Again, power would not be so readily conceded. Texas changed its statutes—this time leaving the question of eligibility up to the party convention, which then voted to limit membership to white electors.17 A subsequent Supreme Court ruling in yet another Texas white primary case, Grovey v. Townsend,18 would deliver another severe blow to efforts to eradicate the white primary. The Court found that “the Democratic party in that state is a voluntary political association and, by its representatives assembled in convention, has the power to determine who shall be eligible for membership and, as such, eligible to participate in the party’s primaries.”19 The Court focused on the involvement of the state (“state action”) in deciding this case differently than Nixon v. Condon. In Nixon v. Condon, the Court found that there was state action because the state’s power was delegated to the State Executive Committee.20 The State Executive Committee of the Democratic Party, empowered by the Texas legislature, had then directly excluded Black people from voting in its primary. However, in Grovey v. Townsend, the Court found that because this new rule excluding Black people was enacted at the party convention, it expressed the will of the party, a private organization, and was not on its face state action that would be governed by the constitutional prohibition on racial discrimination.21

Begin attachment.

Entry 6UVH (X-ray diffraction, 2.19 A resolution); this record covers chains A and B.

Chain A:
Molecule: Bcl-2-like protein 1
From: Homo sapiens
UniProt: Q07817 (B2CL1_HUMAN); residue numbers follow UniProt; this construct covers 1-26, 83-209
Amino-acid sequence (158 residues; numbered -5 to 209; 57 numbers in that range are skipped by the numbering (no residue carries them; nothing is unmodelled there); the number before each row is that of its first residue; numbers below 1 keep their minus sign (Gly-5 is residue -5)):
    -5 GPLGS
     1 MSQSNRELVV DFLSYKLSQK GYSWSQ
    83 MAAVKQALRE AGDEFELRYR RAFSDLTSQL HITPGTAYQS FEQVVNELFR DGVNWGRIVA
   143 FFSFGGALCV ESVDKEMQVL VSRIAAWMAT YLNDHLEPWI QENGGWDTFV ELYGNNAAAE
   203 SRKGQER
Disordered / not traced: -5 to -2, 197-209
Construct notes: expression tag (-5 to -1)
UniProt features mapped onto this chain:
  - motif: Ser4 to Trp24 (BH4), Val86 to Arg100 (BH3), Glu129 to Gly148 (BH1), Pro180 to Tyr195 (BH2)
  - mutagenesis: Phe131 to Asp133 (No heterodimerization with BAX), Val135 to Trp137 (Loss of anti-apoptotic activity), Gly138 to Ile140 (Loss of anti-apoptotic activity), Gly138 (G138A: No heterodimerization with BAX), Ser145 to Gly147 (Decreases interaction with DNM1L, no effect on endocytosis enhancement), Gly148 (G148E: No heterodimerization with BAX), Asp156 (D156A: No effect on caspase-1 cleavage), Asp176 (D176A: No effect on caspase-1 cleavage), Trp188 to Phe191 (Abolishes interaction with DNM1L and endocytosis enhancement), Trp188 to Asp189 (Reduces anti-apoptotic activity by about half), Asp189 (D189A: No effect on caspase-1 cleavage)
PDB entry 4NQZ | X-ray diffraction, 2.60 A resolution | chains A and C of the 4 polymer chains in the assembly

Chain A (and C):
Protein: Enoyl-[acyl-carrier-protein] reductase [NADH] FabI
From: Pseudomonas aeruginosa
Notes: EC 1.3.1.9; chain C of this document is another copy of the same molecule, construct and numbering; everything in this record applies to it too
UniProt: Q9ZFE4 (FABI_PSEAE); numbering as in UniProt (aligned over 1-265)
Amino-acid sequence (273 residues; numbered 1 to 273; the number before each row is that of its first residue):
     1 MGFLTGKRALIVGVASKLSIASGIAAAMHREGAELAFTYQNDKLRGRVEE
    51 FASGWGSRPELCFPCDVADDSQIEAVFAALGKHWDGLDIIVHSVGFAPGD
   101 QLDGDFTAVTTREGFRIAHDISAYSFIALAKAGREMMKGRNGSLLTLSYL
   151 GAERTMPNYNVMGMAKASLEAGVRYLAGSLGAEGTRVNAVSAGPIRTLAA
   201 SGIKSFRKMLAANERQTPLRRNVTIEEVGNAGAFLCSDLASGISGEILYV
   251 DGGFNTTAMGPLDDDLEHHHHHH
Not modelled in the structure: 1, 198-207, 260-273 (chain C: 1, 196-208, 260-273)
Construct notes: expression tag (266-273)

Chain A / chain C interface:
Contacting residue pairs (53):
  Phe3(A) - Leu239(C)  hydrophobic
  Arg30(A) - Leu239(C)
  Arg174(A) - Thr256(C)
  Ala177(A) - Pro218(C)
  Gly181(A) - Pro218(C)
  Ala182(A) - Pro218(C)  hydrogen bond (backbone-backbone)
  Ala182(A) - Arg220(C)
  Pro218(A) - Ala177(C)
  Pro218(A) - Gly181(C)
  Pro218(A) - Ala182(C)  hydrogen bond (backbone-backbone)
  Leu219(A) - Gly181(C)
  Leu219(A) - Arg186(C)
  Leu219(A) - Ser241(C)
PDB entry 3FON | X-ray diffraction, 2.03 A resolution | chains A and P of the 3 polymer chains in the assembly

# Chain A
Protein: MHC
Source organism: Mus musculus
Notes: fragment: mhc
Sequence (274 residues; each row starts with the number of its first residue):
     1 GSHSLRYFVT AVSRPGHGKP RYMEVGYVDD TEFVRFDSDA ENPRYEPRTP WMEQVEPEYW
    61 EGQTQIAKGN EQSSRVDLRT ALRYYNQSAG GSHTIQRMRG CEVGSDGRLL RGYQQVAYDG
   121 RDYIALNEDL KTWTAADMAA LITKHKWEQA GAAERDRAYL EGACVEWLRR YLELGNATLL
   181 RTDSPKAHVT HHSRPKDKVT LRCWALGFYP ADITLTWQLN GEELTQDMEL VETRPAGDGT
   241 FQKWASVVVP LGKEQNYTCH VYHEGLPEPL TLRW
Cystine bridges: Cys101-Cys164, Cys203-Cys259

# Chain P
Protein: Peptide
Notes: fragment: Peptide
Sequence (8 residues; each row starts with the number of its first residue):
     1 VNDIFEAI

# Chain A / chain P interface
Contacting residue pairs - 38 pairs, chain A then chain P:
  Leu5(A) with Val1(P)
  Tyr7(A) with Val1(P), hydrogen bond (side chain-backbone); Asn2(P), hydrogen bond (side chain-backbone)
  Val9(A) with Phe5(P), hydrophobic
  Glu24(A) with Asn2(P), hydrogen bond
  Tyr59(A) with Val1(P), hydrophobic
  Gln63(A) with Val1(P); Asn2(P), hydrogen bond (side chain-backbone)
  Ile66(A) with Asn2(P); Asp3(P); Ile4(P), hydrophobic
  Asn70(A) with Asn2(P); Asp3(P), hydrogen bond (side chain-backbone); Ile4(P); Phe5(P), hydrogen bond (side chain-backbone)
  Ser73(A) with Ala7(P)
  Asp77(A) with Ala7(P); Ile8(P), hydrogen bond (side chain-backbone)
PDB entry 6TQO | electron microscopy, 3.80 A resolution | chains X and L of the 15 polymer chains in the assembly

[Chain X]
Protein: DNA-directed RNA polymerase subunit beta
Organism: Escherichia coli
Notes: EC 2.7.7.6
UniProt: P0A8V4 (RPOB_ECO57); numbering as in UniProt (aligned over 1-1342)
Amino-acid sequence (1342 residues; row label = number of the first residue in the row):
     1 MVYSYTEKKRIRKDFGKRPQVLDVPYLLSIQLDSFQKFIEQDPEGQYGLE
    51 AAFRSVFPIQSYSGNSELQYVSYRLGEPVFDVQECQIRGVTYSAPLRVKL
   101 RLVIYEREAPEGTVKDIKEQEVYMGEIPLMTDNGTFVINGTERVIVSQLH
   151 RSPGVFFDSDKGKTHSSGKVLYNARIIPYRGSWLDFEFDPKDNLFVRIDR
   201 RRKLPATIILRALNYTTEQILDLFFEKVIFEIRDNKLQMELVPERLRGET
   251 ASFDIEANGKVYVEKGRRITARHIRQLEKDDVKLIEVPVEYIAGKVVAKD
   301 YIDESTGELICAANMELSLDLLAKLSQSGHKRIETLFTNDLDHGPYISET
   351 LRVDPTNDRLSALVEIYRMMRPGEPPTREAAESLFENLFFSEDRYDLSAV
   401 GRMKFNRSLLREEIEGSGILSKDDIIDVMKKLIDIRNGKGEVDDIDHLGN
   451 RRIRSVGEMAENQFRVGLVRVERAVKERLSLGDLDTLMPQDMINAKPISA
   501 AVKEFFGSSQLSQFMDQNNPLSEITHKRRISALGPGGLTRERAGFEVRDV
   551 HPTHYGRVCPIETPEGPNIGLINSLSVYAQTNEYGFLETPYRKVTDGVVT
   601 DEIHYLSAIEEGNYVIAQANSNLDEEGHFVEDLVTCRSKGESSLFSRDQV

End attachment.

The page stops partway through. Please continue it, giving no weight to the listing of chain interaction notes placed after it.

This ruling would make for an extremely difficult legal landscape to overcome white primaries. Thurgood Marshall, LDF founder and first African American Supreme Court Justice, and William Henry Hastie, Jr., a founding member of LDF’s Board of Directors and first African American federal court judge, sought to advance a legal theory that primaries were integral to the electoral process and thus state action.22 While Marshall and Hastie were struggling with a pending voting rights case, the U.S. Supreme Court decided United States v. Classic,23 which involved a federal prosecution for falsifying returns in Louisiana’s primary election for Congress. At the core of this case was whether the Constitution protected the right to vote in a primary. Justice Harlan Fisk Stone delivered an opinion affirming that the right was protected and that the practical influence of the choice of candidates at the primary may be so great as to affect profoundly the choice at the general election.”24 

African American voters, able to vote for the first time in rural Wilcox County, Alabama, line up in front of a polling station at The Sugar Shack, a local general store. After the passage of the federal voting rights law in 1965, there were almost twice as many Black voters than Whites. | Location: Peachtree, Alabama, USA. Bettman via Getty Images 

A Watershed Case for Black Rights